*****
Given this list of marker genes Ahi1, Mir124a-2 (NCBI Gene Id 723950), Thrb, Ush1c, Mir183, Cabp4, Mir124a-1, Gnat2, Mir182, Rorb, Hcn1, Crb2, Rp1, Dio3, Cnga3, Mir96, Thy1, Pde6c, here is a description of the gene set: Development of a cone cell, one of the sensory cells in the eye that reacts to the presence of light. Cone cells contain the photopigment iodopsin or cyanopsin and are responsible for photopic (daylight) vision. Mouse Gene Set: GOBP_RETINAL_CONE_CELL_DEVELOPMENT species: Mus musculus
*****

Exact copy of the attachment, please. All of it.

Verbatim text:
Given this list of marker genes Ahi1, Mir124a-2 (NCBI Gene Id 723950), Thrb, Ush1c, Mir183, Cabp4, Mir124a-1, Gnat2, Mir182, Rorb, Hcn1, Crb2, Rp1, Dio3, Cnga3, Mir96, Thy1, Pde6c, here is a description of the gene set: Development of a cone cell, one of the sensory cells in the eye that reacts to the presence of light. Cone cells contain the photopigment iodopsin or cyanopsin and are responsible for photopic (daylight) vision. Mouse Gene Set: GOBP_RETINAL_CONE_CELL_DEVELOPMENT species: Mus musculus